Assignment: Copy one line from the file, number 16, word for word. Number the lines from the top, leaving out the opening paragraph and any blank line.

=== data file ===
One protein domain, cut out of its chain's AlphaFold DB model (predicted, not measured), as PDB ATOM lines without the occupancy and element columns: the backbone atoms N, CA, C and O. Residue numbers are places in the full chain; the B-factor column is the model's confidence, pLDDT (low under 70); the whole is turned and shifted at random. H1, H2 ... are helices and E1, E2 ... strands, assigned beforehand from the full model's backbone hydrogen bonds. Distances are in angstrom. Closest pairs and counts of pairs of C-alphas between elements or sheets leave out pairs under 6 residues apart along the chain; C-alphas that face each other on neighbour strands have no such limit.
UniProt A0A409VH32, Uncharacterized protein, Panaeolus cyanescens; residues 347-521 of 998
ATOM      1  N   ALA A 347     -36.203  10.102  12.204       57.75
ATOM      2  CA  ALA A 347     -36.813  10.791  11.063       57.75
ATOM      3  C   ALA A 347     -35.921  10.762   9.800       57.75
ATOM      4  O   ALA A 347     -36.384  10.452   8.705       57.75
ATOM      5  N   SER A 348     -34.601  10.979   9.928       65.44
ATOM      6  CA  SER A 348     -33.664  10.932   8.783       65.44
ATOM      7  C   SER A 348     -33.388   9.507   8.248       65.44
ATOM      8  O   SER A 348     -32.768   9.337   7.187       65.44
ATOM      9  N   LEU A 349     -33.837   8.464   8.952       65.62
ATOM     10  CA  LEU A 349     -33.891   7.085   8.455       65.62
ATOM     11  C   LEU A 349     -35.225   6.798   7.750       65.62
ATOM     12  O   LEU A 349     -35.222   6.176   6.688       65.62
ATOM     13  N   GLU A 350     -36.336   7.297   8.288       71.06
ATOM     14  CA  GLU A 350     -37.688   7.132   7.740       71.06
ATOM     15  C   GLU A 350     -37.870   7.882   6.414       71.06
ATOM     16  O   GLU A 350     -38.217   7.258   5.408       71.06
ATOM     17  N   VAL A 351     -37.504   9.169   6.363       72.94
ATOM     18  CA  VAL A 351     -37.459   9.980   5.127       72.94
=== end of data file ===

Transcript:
ATOM     15  C   GLU A 350     -37.870   7.882   6.414       71.06